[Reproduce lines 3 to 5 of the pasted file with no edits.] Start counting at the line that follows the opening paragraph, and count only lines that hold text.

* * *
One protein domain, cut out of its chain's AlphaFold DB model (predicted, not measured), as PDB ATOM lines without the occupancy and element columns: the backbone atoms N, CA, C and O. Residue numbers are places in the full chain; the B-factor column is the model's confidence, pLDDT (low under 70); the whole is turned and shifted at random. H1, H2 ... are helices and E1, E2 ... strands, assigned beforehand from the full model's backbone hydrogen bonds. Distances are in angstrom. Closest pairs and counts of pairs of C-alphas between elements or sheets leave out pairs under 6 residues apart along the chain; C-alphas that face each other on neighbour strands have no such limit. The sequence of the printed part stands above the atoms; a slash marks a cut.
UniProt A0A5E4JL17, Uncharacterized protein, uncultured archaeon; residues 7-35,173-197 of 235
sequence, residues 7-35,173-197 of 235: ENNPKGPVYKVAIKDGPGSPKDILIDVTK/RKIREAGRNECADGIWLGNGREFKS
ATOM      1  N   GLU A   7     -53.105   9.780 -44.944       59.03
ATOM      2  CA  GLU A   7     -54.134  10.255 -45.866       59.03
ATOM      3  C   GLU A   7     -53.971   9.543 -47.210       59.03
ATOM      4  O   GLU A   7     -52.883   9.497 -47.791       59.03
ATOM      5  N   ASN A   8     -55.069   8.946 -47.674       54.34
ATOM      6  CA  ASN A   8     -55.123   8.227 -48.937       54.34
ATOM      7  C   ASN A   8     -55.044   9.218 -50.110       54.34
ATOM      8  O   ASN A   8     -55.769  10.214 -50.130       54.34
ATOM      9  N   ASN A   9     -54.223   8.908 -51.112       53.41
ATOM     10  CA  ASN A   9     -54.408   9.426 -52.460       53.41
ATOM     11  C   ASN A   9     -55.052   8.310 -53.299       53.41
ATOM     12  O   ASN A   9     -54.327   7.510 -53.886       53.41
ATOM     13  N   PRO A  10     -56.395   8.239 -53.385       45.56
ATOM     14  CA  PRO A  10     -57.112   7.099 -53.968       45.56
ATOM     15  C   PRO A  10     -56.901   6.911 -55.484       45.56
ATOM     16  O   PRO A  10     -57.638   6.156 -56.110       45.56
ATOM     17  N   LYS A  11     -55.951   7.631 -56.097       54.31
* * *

ATOM      1  N   GLU A   7     -53.105   9.780 -44.944       59.03
ATOM      2  CA  GLU A   7     -54.134  10.255 -45.866       59.03
ATOM      3  C   GLU A   7     -53.971   9.543 -47.210       59.03